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Why Can’t We Be Friends

27/02/2013

“Darkness cannot drive out darkness; only light can do that. Hate cannot drive out hate; only love can do that.” -Martin Luther King Jr.

Over the last two days I have talked about why MRA’s are wrong but not idiots, and I have written an Open letter to MRA’s.  Today I would like to bring these two articles together by talking about why even if we can’t be friends we can still be civil to each other.

Now I kind of touched on this a bit in the first article about how even especially when we don’t agree with somebody we should strive to understand their point of view.  Now a commenter on my first post made the comment that “If someone is espousing a sexist, racist, or homophobic viewpoint, DO NOT EVER make them feel like their point is “legitimate”. The only way to prevent such attitudes is to make it known loud and clear that such viewpoint are hurtful, degrading, and NOT okay.” and I agree. (This is not the whole comment, for that please read it under my first post on MRA’s)

I am not advocating that every point is legitimate.  I am simply advocating that you listen to every opinion and respond in a non hostile way and acknowledge that especially when the other person is wrong they may feel they are coming from a legitimate place.  I say this of course because it is true.  People who seem to have crazy opinions do not magic themselves into an opinion.  They get there the same way everybody else gets to their opinions.

Before I go on I want to be very clear.  There ARE people out there that no matter how many times you listen to them and try to calmly explain your point of view all they are going to do is scream and shout at you.  Those people are not worth your time. Everybody should try once, and you are a saint if you try it again.  But for those insipid people who will not even listen you when you are coming from a loving place they can take a long walk off a short cliff.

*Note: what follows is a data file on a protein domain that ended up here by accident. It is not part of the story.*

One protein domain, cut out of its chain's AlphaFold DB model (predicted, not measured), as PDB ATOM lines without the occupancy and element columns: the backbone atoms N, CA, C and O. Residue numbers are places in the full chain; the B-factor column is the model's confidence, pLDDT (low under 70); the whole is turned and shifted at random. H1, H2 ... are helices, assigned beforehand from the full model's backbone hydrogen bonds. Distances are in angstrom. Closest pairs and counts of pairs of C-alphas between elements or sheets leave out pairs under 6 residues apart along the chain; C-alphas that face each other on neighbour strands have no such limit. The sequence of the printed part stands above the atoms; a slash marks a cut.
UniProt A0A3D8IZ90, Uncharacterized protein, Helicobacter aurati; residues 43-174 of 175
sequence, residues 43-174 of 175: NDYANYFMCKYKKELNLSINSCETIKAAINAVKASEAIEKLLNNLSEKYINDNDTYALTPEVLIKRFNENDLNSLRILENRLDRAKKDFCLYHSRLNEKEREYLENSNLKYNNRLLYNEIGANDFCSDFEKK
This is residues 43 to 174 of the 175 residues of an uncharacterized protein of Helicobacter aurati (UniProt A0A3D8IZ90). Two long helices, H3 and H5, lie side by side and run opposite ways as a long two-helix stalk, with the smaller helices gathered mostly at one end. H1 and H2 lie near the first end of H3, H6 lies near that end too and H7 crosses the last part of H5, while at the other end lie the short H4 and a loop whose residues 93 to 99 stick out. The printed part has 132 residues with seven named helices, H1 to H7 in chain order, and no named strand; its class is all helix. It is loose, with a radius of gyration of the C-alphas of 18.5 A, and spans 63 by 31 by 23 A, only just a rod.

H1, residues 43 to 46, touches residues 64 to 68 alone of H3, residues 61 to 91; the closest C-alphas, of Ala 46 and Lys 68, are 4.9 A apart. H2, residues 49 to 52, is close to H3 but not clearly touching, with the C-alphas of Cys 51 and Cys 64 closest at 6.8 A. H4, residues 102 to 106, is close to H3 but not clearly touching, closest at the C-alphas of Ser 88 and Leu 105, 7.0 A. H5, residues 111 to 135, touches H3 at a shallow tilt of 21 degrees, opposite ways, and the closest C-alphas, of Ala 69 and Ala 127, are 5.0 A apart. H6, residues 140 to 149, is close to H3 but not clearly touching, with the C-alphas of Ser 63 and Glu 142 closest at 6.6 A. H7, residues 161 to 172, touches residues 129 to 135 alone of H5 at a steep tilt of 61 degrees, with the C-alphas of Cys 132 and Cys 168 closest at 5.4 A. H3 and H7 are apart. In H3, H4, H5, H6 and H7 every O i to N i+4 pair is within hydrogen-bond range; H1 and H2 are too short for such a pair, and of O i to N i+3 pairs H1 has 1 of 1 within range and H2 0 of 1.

To me it is very simple.  If you are part of the establishment and you scream at any minority then you are are going to do is make yourself look like an asshole.  And likewise if you are a minority and all you do is scream at the establishment all you are going to do is cause them to build thicker walls and stronger doors w/reinforced windows.  No matter which side of the issue you are on screaming usually accomplishes little.   So, instead of figuratively screaming at each other I still suggest using the 3 step process.

  1. Acknowledge: Let the other person know that you heard what they are saying, as in the actual words
  2. Empathize: This means you make an attempt to get into their shoes and understand where they are coming from.  This DOES NOT mean you agree with them, it means you are just trying to understand them.
  3. Tell them why they are wrong in your opinion.  This is the trickiest part because it will be better to use I statements rather than you statements, but with practice it can be done.  Examples?  “You are wrong because…” or “You cannot say it that way because…”  vs.  “I feel a better way to say it would be…” or “This is how I see it…”.

I understand that step three is going to seem a bit awkward at first but if you work at it I promise it will be better in the long run.